Editorial: Bellone right to look forward

Suffolk County Executive Steve Bellone unveils his "Connect Suffolk County Executive Steve Bellone unveils his "Connect Long Island: A Vision for Our Future" economic plan which includes infrastructure investments on connecting existing and proposed developments by expanding transit service and reverse commuting. (June 26. 2012) Photo Credit: Newsday/Audrey C. Tiernan

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A mountainous budget deficit has been eating up vast amounts of his staff's time, but Suffolk County Executive Steve Bellone is not letting short-term budget woes keep him from thinking big and long-term. He needs to do both. His Connect Long Island outline of the way the county will go about economic development has a good core approach and a couple of innovative ideas. But the budget reality won't go away, and Bellone will have to make even tougher choices very soon -- and lean a little harder on legislators.

The keystone of Bellone's economic development strategy is to use the county's resources as a collaborator and a coordinator. That means the county won't be looking to impose ideas from above, but to keep a close eye on projects that are already bubbling up from the towns and the research institutions, and to find ways to tie them together.

Though his plan does not have a lot of new ideas, two are worth studying. One is a proposal to work toward bus rapid transit on the Sagtikos Parkway and Nicolls Road (County Road 97). The county desperately needs more north-south transit, and this is worth pursuing, for the links it would make. The Nicolls Road route, for example, could link Stony Brook University, a major employer and vital research facility, with the Ronkonkoma Hub and the emerging downtown of Patchogue Village.

But it won't be easy to make the argument to the Federal Transit Administration, the gatekeeper of federal transit funds, that there are enough jobs and potential riders on those routes. In contrast, there's hope at the end of a long slog toward putting bus rapid transit on the busy Route 110 corridor. The next step is a request for proposals this summer for the best way to do it. Also, a jolt of state funding is accelerating the second track on the Long Island Rail Road from Farmingdale to Ronkonkoma. That has brought new buzz to an idea Bellone has been pushing: reopening the old Republic LIRR station on Route 110. That would link with the north-south bus rapid transit.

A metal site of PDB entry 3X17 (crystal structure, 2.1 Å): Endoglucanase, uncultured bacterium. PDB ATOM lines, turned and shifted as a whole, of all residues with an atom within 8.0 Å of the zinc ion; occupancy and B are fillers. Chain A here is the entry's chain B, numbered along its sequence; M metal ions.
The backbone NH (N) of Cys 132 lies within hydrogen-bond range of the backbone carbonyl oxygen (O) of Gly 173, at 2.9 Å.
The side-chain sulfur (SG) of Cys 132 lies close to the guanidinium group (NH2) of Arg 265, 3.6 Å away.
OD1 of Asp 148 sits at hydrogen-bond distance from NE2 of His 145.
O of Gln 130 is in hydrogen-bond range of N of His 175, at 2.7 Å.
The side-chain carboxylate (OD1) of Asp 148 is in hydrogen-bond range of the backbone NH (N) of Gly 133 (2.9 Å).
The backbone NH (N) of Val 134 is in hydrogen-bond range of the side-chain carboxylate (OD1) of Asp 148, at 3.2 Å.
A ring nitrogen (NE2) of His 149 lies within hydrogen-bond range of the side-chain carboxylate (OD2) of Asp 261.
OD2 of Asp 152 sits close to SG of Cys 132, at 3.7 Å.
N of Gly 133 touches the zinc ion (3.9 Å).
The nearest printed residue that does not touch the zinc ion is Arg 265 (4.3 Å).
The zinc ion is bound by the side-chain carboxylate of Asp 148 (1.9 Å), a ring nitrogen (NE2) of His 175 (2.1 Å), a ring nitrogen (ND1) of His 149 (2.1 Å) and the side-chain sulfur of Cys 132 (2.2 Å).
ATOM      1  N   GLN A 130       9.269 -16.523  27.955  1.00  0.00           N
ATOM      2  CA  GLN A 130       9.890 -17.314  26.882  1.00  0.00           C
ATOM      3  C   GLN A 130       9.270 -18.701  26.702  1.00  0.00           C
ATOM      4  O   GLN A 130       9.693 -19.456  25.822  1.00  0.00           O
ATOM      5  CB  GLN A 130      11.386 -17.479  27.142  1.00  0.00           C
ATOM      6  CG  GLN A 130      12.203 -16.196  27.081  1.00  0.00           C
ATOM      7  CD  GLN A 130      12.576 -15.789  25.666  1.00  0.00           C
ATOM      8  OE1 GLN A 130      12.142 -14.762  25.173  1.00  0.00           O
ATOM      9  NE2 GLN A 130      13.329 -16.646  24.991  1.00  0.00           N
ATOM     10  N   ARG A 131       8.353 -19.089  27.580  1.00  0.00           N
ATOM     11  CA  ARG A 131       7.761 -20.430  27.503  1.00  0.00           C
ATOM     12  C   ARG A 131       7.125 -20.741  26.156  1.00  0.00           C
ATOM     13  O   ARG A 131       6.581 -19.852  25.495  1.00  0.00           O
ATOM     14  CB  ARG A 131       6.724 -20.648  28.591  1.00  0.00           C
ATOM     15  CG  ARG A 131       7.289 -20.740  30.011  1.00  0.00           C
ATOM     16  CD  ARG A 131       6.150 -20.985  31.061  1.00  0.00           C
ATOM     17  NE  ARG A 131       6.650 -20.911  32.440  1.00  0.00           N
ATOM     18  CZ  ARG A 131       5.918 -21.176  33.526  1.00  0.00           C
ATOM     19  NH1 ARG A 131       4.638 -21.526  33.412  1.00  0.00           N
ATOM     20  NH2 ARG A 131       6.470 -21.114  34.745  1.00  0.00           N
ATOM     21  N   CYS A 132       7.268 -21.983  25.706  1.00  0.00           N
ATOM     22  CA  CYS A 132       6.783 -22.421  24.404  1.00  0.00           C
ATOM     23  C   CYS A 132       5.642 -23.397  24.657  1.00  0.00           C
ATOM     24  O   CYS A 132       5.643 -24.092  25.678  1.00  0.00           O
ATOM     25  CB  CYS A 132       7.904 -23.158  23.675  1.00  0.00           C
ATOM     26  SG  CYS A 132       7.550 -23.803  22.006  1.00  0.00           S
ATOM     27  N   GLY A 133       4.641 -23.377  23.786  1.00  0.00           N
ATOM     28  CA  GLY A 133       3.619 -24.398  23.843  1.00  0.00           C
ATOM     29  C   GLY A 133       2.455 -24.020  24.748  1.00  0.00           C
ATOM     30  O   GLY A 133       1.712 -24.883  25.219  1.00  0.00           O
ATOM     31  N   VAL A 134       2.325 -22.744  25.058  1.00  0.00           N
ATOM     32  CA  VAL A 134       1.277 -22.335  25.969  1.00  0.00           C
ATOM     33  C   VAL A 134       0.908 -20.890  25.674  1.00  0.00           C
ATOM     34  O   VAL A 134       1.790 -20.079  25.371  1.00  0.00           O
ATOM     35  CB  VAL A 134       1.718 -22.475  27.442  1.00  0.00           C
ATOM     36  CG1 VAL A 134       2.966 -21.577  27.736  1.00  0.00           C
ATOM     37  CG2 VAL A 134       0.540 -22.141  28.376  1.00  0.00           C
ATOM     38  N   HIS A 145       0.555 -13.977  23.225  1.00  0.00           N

Another idea he offered was "innovation zones," the use of public lands for high-tech companies to locate as they grow. He mentioned, for example, the campuses of Suffolk County Community College and Brookhaven National Laboratory as possible sites. Retaining Island-spawned businesses is a top regional goal, and this might help.

But looming over all this is the budget. Bellone would argue that his collaborative style, which has also worked well in Albany, has gotten the legislature to go along with almost all of the $162-million first phase of his plan to deal with a deficit pegged at $530 million through 2013. But in a few areas, such as tobacco education, ferry fares and handicapped transportation, the legislature has rejected his cuts.

So Bellone has a difficult balancing act: He has to remain collegial with the legislators and win their buy-in. But if he seems too willing to back down from tough cuts, that will weaken his stance for the far deeper, more painful spending reductions that lie ahead in the next phase of deficit reduction and the 2013 budget.

In other words, he has to be visionary about the future, while showing just the right amount of toughness in the present to fix the budget mess. It won't be easy, but it's what the moment demands.

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